Multnomah County and the City of Portland will aim to eliminate unsheltered homelessness in Portland’s central city over the next four months by incentivizing landlords to rent to unhoused residents, county chair Jessica Vega Pederson announced Friday. While no rentals or landlords are currently signed onto the effort, the county aims to house 300 people in 12 months through the project, titled Housing Multnomah Now. 

“The goal of this model is to connect people directly to housing and stop the shuffle of moving people from one location to another as they’re living outside,” Vega Pederson said in a press conference Friday.

The model acts as an extension of Move-In Multnomah—a county program that guaranteed landlords 12 months of rent paid by the county and compensation for any damages if they accepted homeless tenants. The program was deemed a success, moving 214 people into homes in four months for $4 million, but the future of the program was unclear due to a lack of dedicated funding.

Using $14 million in previously undedicated funding from the Metro Supportive Housing Services tax allocated to Joint Office of Homeless Services—the county and city’s jointly funded effort to address homelessness in the region—the county and city will replicate the Move-In Multnomah program, but tailor outreach to unhoused people neighborhood-by-neighborhood. Some of that funding will go into an additional landlord incentive fund that can be used to offer landlords additional money for tenants who they deem risky, like people with a poor rental history. Unhoused people will not have to meet any criteria in order to be housed through this program, unlike other shelter programs that typically don’t allow pets or require residents to be sober. According to Vega Pederson, the goal of Housing Multnomah Now is to get unhoused people into a stable living environment where they can then work with service providers to address their specific needs to transition into permanent housing, like accessing behavioral health services, getting a job, or obtaining an ID card.

Vega Pederson said that outreach to landlords and other partners is underway and efforts to house people will begin in downtown, Old Town, and the central Eastside of Portland in the coming months.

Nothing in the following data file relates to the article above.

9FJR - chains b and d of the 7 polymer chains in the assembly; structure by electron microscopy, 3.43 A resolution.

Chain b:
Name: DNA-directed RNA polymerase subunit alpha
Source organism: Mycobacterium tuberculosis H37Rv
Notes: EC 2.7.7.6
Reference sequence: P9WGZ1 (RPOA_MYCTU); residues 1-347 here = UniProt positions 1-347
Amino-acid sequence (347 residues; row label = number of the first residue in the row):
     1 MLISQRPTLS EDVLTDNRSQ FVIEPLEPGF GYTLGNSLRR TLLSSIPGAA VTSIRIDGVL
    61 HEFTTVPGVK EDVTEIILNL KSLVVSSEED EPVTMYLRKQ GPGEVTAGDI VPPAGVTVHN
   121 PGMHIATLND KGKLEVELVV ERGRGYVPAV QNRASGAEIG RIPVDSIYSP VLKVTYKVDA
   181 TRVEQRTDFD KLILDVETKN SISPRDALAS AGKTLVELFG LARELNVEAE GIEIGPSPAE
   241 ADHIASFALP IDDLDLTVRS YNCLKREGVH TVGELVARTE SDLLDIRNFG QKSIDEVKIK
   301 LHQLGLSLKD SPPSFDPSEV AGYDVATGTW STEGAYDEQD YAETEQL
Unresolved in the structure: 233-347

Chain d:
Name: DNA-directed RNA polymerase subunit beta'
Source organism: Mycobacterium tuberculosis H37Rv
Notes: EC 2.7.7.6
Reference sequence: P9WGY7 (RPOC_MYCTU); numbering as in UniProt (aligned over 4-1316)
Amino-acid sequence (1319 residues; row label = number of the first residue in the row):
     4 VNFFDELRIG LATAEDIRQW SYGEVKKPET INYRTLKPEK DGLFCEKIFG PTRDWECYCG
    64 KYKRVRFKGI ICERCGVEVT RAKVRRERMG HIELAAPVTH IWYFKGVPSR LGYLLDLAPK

“We need more landlords to step forward and provide those living on our streets with a safe place to sleep,” Vega Pederson said, stressing the monetary incentives of the program. Over 200 landlords participated in the Move-In Multnomah pilot program, and the region will need at least that many—though likely more—to meet the goal of hosting 300 people within 12 months.

Vega Pederson noted that Housing Multnomah Now will work in tandem with the city of Portland’s Safe Rest Villages and planned sanctioned outdoor camps as a way to offer alternatives to people who are not ready to accept housing. The timeline of the city’s sanctioned outdoor camps is unclear—Portland officials are currently determining a provider to run the camps and have yet to announce any locations—and the camps likely won’t be available when Housing Multnomah Now efforts begin downtown. However, in contrast with the city’s plan to eliminate unsanctioned homeless encampments, Multnomah County will not cite, arrest, or otherwise criminalize unhoused Portlanders who decline to move into housing through this program.

“We know that everyone is better off with a roof over their heads and the needed services available,” Vega Pederson said. “As long as there are vacancies in rental units in the metro area, we should be able to move people into those units and help them stay there.”

Earlier this week, Vega Pederson also announced an effort to make data on the region’s progress in addressing homelessness more readily available to the public. The county will convene a task force to identify performance metrics for the Joint Office of Homeless Services, which will then be displayed on a public dashboard starting in April 2023.